Evolution at Howe Lumber
The Massachusetts dealer changes with the times as it serves pros and DIYers.
Family owned and operated since 1965, Howe Lumber has continued to transform its business while adapting to changes in the LBM landscape.
Located in East Brookfield, Mass., the 53-year old business consolidated back to a single unit operation after it decided to close its Main Street retail store two years ago. But Howe Lumber’s core location carries more than 40,000 products and has embraced the hardware store side of the business.
Catering to contractors and builders, Howe Lumber pursues the retail side while embracing walk-in and DIY customers. The dealer has also expanded its offerings to include grills and firepits.
An emphasis has also been placed on its kitchen and bath showroom, with Howe’s design team growing in recent years.
Lumber and high-end boards remain a core component to the Howe Lumber philosophy, however. More about the company, including co-owner Scott Norrie’s take on the business, can be read at Telegram.com.
For something old, LP adds plenty of new
LP Building Products materials used in extensive remodel of Minneapolis Victorian home.
LP Building Products was recently part of remodeling project that breathed new in a Victorian era home.
Stewart and Linda Herman’s net-zero house in Minneapolis, Minn. received an extensive makeover with Marc Sloot, senior associate at SALA Architects, choosing LP SmartSide Smooth Texture Lap Siding, Trim and Fascia to preserve the home’s historic aesthetic. The move ensured the durability needed to resist Minnesota’s harsh winters.
With the Hermans’ goal of preserving the traditional aesthetic in mind, Sloot sought alternative products to those he’d used in pervious projects.
“I saw LP SmartSide siding and asked the industry professionals’ opinions on it. They were all really positive in the things they had to say about LP SmartSide.” With this, Sloot decided to use LP SmartSide Smooth Texture Lap Siding, Trim and Fascia for the project,” Sloot says.
One of the ways Sloot strove for net-zero energy was through better insulation.
To increase the insulation, the entire outer “skin” of the home was removed. At that point, SALA needed to re-side the entire home. For architects like SALA interested in environmentally friendly builds, LP SmartSide products offered a responsible choice since they are sustainably sourced from Sustainable Forestry Initiative (SFI) materials.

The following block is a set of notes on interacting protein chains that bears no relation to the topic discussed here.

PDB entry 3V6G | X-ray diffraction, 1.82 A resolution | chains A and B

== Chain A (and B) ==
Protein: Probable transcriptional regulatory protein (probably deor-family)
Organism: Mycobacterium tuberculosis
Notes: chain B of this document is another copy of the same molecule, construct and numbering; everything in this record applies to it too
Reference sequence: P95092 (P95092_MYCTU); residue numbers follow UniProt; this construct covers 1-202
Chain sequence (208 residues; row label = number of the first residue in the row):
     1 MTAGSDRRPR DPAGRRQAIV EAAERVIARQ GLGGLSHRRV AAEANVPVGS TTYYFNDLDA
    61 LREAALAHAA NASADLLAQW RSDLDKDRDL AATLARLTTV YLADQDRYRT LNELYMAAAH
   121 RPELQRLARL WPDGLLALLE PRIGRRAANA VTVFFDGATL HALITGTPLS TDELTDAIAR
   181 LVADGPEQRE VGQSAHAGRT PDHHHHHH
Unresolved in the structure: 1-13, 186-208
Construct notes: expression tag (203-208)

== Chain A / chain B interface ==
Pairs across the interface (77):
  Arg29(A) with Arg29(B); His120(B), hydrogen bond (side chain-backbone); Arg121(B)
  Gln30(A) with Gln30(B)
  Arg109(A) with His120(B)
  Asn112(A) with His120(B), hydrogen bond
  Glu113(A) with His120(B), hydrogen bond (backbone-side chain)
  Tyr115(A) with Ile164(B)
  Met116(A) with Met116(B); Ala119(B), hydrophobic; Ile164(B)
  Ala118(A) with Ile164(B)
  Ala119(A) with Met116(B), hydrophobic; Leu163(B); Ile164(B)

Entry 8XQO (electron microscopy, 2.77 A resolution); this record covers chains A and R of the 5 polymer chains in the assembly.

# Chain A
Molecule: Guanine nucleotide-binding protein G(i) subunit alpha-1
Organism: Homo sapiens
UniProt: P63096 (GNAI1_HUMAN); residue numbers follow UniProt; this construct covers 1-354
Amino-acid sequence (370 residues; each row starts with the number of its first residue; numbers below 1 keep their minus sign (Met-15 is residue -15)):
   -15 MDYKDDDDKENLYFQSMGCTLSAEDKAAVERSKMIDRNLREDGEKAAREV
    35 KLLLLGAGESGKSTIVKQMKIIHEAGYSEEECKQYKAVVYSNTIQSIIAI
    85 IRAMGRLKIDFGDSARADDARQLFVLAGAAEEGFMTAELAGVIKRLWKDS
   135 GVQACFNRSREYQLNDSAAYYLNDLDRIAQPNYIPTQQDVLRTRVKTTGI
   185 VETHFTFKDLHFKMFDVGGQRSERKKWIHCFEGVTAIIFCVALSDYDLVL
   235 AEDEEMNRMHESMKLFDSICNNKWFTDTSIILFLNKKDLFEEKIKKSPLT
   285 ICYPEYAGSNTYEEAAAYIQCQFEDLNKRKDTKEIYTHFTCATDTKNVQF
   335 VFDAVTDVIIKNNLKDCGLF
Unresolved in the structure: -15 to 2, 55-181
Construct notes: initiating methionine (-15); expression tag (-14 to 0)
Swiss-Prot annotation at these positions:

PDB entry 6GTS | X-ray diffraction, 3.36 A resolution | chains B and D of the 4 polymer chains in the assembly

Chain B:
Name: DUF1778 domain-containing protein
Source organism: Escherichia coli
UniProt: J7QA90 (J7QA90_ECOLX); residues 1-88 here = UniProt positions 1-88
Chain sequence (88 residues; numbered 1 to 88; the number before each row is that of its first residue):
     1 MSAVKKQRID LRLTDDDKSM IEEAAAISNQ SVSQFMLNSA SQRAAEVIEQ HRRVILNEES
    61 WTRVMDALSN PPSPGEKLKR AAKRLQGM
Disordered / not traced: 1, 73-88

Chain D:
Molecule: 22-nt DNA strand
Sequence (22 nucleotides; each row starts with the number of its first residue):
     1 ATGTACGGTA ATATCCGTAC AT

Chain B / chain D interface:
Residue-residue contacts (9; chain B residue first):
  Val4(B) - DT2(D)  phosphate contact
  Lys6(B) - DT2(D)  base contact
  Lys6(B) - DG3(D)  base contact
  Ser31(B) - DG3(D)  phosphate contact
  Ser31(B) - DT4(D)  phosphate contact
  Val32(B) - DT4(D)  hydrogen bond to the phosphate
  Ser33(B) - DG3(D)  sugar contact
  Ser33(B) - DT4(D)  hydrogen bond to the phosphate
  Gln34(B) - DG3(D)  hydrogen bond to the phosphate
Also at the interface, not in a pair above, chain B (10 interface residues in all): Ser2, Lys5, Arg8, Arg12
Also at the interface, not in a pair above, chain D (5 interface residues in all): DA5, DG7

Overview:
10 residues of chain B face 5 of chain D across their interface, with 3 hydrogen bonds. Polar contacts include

Additionally, LP SmartSide products delivered a sought-after look that would embrace the historical look of the home, according to Sloot. “By using LP SmartSide siding, we could embrace and enhance the beauty that was already there,” he said.
The project was completed in Spring 2017 with the Hermans saying that their remodeled home has gone beyond their expectations, in part through the use of LP SmartSide engineered wood siding products.
“What we achieved is a 100% traditional look. It looks like a brand new 1907 house,” Stewart said.
New home sales drop to 8-month low
Sales soar 36.8% in the Northeast but tumble 13.4% in the West.
Sales of new homes in June fell 5.3% to a seasonally adjusted annual rate of 631,000, the lowest level since October 2017, the Commerce Department reported today.
New home sales had risen 6.9% this year. The latest figures are also 2.4% above the June 2017 estimate of 616,000. A new home sale occurs when a sales contract is signed or a deposit is accepted. The home can be in any stage of construction: not yet started, under construction or completed.
Regionally, the Northeast saw the biggest growth with sales surging 36.8% last month. But new home sales fell 7.7% in South, dropped 5.2% in the West, and saw the biggest decline in the West with a 13.4% drop-off.
The median new house price fell 4.2% to $302,100 in June from a year ago. The average sales price was $363,300.
Last month there were 301,000 new homes in the market, up 1.7% from May. This represents a 5.7-month supply at the current sales rate. The supply is a little more than half of the level of homes reached during the housing market’s boom in 2006.
In response to June sales numbers, NAHB Chairman Randy Noel pointed to tariffs and a possible trade war as a catalyst for the decline.
“Uncertainty caused by tariffs and the talk of trade wars are making home buyers more cautious, and builders are taking note of this situation,” said Noel, a custom home builder from LaPlace, La. “Not only are consumers and builders concerned about the current lumber tariffs, but also the next round of proposed tariffs on a number of goods and services.”
NAHB Chief Economist said that while this is the lowest annualized sales pace since October of last year, the silver lining is the 6.9% increase in year-to-date sales compared to last year.
“This indicates solid demand for new home construction,” Dietz said.